Corporate Counsel: Want to Be Successful? Do Triage, Be Adaptable, and Have Loyal Outside Counsel

Originally Published in Corporate Counsel | September 8, 2015 | By Sue Reisinger

One of the most critical lessons for a new in-house counsel is that there will always be more work than you can manage, so you must quickly learn to prioritize and be comfortable with your decisions, according to Eric Schwimmer, chief litigation counsel at Prudential Financial Inc.

Schwimmer talked about supervising in-house counsel in preparation for his panel on Sept. 10 at the Corporate Litigation Executive Roundtable sponsored by the Consero Group, a legal event coordinator. His topic: Best Practices in The Way You Manage Your In-House Lawyers.

To be successful at Prudential, a lawyer must “have emotional intelligence, know who they are and how to size up their audience,” said Schwimmer, who has been with Prudential 21 years. “They need to be able to adapt their message and be flexible, not just go through things in a rote fashion, not like a script.”

Other key factors for in-house lawyers, he added, was establishing relationships, building trust and cultivating “the ability to receive constructive feedback, and not only to hear it, but to solicit it and be open to it and use it as a way to grow.”

Schwimmer has held various positions at Prudential, including chief legal officer for human resources, before becoming head of litigation in 2011. Previously he was an employment lawyer and litigator at Paul Hastings.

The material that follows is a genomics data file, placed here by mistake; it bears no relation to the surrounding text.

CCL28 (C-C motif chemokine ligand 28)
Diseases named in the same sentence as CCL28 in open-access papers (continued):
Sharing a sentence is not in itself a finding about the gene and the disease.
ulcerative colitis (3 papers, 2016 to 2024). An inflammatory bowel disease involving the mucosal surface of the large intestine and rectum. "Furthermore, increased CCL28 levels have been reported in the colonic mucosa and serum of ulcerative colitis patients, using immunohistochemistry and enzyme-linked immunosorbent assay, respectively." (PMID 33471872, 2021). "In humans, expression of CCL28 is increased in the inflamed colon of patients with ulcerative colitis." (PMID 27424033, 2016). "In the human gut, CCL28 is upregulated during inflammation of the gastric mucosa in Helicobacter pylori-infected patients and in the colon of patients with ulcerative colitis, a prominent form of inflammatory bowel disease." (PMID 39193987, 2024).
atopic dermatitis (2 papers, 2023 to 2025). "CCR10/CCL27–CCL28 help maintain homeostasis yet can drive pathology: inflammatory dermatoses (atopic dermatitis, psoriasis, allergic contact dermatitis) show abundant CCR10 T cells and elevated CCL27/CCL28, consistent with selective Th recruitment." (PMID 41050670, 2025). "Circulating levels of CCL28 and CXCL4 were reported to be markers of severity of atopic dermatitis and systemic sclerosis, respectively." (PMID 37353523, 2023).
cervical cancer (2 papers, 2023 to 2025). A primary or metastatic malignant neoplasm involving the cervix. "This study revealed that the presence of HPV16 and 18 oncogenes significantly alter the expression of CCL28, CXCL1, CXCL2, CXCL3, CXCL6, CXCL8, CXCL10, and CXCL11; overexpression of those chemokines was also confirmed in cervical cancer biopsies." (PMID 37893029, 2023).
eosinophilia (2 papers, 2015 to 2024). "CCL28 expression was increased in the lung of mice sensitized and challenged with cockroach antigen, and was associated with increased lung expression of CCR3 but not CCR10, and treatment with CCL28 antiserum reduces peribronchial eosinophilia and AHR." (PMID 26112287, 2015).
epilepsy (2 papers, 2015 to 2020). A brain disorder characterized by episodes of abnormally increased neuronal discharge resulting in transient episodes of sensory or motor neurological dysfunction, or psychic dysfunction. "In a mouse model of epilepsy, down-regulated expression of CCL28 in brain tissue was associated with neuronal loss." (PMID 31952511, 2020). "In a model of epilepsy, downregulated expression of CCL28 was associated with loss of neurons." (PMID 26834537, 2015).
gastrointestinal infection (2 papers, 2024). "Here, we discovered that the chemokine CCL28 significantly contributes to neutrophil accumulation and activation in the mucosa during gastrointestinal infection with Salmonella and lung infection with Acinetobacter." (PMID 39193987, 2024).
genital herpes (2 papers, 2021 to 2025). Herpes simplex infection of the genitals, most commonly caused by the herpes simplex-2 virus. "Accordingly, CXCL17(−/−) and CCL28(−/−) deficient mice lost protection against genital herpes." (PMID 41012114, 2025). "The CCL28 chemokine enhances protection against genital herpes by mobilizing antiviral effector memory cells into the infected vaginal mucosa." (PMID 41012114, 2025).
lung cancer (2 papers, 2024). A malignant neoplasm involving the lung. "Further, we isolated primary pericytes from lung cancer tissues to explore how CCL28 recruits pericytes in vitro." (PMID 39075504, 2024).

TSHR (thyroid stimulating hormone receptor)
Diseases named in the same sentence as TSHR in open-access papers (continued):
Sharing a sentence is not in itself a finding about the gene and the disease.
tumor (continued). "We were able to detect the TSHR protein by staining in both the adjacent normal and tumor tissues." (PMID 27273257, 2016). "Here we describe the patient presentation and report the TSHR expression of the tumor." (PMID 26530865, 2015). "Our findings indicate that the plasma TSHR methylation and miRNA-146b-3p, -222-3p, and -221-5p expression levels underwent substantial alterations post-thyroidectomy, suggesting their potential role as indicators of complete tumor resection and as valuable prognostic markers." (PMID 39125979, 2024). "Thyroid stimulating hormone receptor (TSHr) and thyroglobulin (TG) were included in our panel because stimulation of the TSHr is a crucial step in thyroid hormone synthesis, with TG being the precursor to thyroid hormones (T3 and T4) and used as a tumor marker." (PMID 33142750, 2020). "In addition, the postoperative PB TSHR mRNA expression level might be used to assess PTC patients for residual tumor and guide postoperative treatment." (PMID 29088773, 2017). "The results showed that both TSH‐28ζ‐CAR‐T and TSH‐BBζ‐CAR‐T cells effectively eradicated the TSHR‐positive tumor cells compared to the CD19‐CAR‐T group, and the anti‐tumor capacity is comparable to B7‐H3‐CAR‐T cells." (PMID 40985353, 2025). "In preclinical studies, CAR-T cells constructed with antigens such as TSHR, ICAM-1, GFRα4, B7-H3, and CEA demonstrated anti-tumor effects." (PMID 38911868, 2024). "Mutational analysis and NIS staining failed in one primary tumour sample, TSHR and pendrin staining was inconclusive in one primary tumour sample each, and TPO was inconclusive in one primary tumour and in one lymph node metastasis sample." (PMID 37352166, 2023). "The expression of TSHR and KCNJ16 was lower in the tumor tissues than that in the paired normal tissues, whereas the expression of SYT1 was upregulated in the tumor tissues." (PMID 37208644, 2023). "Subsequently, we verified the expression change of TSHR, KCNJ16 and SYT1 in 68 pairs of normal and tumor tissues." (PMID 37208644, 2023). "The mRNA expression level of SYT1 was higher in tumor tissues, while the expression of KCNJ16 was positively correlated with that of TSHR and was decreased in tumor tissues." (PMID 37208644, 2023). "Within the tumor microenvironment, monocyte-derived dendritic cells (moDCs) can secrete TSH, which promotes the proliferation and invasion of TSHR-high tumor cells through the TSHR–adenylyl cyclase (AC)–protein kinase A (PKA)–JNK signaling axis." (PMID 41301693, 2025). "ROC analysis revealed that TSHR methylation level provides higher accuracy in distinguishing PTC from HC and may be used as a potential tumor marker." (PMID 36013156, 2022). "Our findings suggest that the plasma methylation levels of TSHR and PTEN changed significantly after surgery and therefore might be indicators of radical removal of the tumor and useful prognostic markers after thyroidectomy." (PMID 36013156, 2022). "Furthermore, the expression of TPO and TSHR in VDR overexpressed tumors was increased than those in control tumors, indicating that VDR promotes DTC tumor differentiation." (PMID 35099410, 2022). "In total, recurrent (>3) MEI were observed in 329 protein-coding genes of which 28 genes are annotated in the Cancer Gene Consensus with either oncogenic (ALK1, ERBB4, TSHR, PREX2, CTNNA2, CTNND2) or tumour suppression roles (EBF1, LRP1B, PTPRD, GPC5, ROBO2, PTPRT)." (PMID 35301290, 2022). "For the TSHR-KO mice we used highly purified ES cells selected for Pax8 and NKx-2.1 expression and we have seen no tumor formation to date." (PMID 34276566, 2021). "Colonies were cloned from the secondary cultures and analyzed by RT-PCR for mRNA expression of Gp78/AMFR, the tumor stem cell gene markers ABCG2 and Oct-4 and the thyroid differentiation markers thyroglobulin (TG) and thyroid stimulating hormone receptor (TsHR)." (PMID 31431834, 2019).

Another panelist at the Consero event is David Levine, Americas head of litigation and regulatory enforcement at Deutsche Bank AG. Levine’s panel is tackling the subject of Inside-Outside Counsel Partnerships: Finding A Winning Formula For Success.

Levine advised that any law firm that wants to take on his company as a new client first needs to set out the reasons why he should make a change to his existing law firm roster.

“In litigation, Deutsche Bank and all major corporations have longstanding relationships with firms that have a proven track record and have gotten us positive results. Why would we veer away to new firms?”

He said he finds it “surprising that law firms still resort to textbook ‘meet and greets’ with no unique sales pitch.”

His first question at law firm sales pitches is always why should he think of your firm when a new matter arises rather than use his current firms.

“You would be surprised at the difficulty firms have answering this question,” said Levine, who spent eight years at the U.S. Securities and Exchange Commission, including as chief of staff in the chairman’s office, before joining the bank.

He said his company is “pretty strict” about imposing alternative fee arrangements, capping fees that can be raised only when there is an unexpected broadening of scope in a matter, and seeking competitive offers from law firms on handling a case.

Levine said Deutsche Bank favors outside counsel that are strategic, proactive and able to think more broadly about all manner of risks potentially involved in a matter. “We also favor those who can advise on ‘horizon risk’ – what they see as meaningful issues coming down the pike,” he added.